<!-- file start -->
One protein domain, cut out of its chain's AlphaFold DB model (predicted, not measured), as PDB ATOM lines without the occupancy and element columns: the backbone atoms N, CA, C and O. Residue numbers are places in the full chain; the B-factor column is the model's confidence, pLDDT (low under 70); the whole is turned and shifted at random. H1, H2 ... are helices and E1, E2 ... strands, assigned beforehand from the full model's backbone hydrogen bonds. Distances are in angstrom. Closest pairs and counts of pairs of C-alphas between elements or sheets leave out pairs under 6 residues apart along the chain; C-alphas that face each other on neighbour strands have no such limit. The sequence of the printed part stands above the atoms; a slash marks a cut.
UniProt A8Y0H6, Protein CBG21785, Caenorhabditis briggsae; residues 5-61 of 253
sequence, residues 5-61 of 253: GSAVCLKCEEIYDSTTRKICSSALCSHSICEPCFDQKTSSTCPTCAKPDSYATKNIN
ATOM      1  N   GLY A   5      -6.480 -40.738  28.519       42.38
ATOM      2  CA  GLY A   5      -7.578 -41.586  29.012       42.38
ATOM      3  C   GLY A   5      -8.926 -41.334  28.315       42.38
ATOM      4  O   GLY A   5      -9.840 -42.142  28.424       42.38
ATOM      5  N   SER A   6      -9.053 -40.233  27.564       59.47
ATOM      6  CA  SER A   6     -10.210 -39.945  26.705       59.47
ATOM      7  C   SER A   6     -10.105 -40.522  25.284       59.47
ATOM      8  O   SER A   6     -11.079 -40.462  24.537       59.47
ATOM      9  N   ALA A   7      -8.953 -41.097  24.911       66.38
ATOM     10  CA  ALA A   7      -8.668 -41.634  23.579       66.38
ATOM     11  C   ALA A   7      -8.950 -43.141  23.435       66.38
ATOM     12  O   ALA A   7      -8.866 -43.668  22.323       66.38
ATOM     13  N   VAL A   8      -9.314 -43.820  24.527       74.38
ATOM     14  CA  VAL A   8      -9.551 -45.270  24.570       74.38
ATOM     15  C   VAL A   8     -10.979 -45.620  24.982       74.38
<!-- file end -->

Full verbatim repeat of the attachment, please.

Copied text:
One protein domain, cut out of its chain's AlphaFold DB model (predicted, not measured), as PDB ATOM lines without the occupancy and element columns: the backbone atoms N, CA, C and O. Residue numbers are places in the full chain; the B-factor column is the model's confidence, pLDDT (low under 70); the whole is turned and shifted at random. H1, H2 ... are helices and E1, E2 ... strands, assigned beforehand from the full model's backbone hydrogen bonds. Distances are in angstrom. Closest pairs and counts of pairs of C-alphas between elements or sheets leave out pairs under 6 residues apart along the chain; C-alphas that face each other on neighbour strands have no such limit. The sequence of the printed part stands above the atoms; a slash marks a cut.
UniProt A8Y0H6, Protein CBG21785, Caenorhabditis briggsae; residues 5-61 of 253
sequence, residues 5-61 of 253: GSAVCLKCEEIYDSTTRKICSSALCSHSICEPCFDQKTSSTCPTCAKPDSYATKNIN
ATOM      1  N   GLY A   5      -6.480 -40.738  28.519       42.38
ATOM      2  CA  GLY A   5      -7.578 -41.586  29.012       42.38
ATOM      3  C   GLY A   5      -8.926 -41.334  28.315       42.38
ATOM      4  O   GLY A   5      -9.840 -42.142  28.424       42.38
ATOM      5  N   SER A   6      -9.053 -40.233  27.564       59.47
ATOM      6  CA  SER A   6     -10.210 -39.945  26.705       59.47
ATOM      7  C   SER A   6     -10.105 -40.522  25.284       59.47
ATOM      8  O   SER A   6     -11.079 -40.462  24.537       59.47
ATOM      9  N   ALA A   7      -8.953 -41.097  24.911       66.38
ATOM     10  CA  ALA A   7      -8.668 -41.634  23.579       66.38
ATOM     11  C   ALA A   7      -8.950 -43.141  23.435       66.38
ATOM     12  O   ALA A   7      -8.866 -43.668  22.323       66.38
ATOM     13  N   VAL A   8      -9.314 -43.820  24.527       74.38
ATOM     14  CA  VAL A   8      -9.551 -45.270  24.570       74.38
ATOM     15  C   VAL A   8     -10.979 -45.620  24.982       74.38